Abdi Roble, documentary photographer and community archivist, will present a lecture on his ongoing archival experience and facilitate image capture via scanning for the audience throughout the evening in collaboration with Immigration History Research Center Archives, University of Minnesota Libraries and the Minnesota Digital Library.

Saturday, July 15, 2017 / 12–5pm

Painter Mohamed Hersi will bring his studio out into the open to finish his last piece for the exhibition.

Saturday, July 15, 2017 / 6–8pm

Reception program with moderated panel discussion with the artists.

Saturday, July 21, 2017 / 6–7:30pm

Filmmaker Tariq Tarey’s Nasro’s Journey will be screened with Q&A after the showing.

Saturday, July 29, 2017 / 6–7:30pm

Staged Reading of Axmed Cartan

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Arts & Culture

Kenyan-Somali, black, Muslim and Canadian: new doc explores Canada’s hyphenated identities



Short documentary ‘Hyphen-Nation’ by 22-year-old Torontonian puts five black women in conversation

A new documentary by a 22-year-old Toronto filmmaker is analyzing what is means to be an immigrant in Canada.

Directed and produced by Samah Ali, Hyphen-Nation features a 14-minute conversation between five women of colour that is inspired by her own cultural experience.

The women discuss how their cultural heritage influences their identities as Canadians and immigrants.

“The whole conversation is what’s your hyphen?” explained Ali, calling her debut film a “nuanced” discussion about what black Canadian identities look like.

“And that’s what opens it up to so many people to identify with because whether it’s themselves or their family members who have an immigration story, everybody typically has a hyphen.”

The women are asked if they identify with being black Canadians.

Ali explains this is both liberating and tragic. She identifies as a Kenyan-Somali woman, along with a Muslim woman and a black woman.

“I don’t know if I identify strongly as a Canadian, but definitely when I leave Canada I identify as a Canadian,” she said despite being born and raised in Toronto.

“The other parts of my identity, the ones that are more visible, the ones that I practice everyday are definitely the ones that are on the forefront of my mind. Compared to my Canadianness, it’s something that I’m not really aware of until I have my passport and I’m travelling to other countries.”
Sojin Chun, programmer for Regent Park Film Festival, says the short documentary captures the theme of the festival.

“We really want to show different narratives that you wouldn’t normally see through other means, through the mainstream media,” she said.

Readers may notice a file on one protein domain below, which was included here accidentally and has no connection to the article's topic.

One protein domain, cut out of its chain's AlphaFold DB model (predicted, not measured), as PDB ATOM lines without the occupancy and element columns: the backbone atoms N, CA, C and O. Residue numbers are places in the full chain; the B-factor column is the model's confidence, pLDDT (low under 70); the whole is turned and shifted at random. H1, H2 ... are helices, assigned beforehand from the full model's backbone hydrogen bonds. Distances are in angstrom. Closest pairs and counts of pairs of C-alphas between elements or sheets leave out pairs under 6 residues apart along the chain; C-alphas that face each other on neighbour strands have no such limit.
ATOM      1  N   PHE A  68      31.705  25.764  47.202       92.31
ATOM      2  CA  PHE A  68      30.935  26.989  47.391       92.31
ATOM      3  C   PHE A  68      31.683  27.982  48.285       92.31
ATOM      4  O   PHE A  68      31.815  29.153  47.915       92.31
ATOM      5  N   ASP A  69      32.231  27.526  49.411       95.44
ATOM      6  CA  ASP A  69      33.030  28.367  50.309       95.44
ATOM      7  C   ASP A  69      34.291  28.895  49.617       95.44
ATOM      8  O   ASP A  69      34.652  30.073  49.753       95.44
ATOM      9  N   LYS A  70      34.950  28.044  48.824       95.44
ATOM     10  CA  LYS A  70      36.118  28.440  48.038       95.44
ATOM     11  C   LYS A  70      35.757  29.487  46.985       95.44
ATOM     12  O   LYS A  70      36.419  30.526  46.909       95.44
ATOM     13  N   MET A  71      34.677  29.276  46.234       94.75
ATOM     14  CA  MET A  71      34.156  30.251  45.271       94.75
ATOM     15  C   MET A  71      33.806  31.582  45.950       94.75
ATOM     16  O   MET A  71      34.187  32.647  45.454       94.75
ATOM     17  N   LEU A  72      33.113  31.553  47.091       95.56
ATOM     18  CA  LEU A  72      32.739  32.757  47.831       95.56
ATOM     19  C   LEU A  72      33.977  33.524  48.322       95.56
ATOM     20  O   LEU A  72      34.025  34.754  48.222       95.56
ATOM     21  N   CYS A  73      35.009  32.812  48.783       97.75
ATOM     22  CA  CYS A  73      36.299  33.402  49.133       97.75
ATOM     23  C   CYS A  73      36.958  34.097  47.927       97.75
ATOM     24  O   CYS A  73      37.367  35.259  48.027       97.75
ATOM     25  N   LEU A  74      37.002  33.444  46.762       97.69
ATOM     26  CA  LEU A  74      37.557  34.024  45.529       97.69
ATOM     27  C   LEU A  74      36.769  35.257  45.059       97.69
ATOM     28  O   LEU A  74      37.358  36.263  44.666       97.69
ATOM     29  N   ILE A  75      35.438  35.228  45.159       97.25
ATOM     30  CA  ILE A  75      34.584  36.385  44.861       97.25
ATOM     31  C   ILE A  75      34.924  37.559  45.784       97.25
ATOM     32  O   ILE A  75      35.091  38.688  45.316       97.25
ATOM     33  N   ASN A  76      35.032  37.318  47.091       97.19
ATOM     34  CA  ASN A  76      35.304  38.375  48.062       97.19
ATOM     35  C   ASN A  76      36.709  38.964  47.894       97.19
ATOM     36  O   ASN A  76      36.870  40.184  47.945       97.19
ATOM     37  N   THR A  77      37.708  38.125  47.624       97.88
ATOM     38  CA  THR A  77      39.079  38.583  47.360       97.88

The three day event is free and showcases the work of women of colour which reflects Toronto’s east end neighbourhood.

“We really make sure we represent all the cultures that are present in Regent Park,” said Chun.

Ali explains this is why she wanted Hyphen-Nation to premiere at the film festival.

“I want this film to foster a greater community, not only in Canada, but also worldwide.”

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Arts & Culture

The Othering of Neighbourhoods by Mustafa Ahmed (Walrus Talks)



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A Young Somali Finds Refuge in UK, and Boxing



Charlie Watts, a young filmmaker based in Manchester, has created a powerful short documentary called STRIVE, which tells the story of Idris Ahmed, a refugee desperate to improve his life, and that of his family.

Ahmed, originally from Somalia, was born into violence, with civil war ravaging his country.

In the film, Ahmed recalls his early memories from Somalia. “I was seeing the majority of the time dead people,” he says. “It becomes normal when you are hearing gunshots every night.”

In boxing, Ahmad found a way of channeling his anger and pain, and coping with these challenges. Now a young man, he dreams of taking his passion in life to the next level. “I am at a point where I have something, and I want to achieve great things,” he says. “I’m gonna keep going.”

“I just want to live my life to the fullest,” he adds.

“I am at a point where I have something, and I want to achieve great things”

STRIVE beautifully tells the story of Ahmad’s journey from childhood to adulthood in the UK. The film captures the challenges of dislocation and the resilience and perseverance of refugees.  It is set to premier in London next month.

You can find out more about Charlie’s work on his website: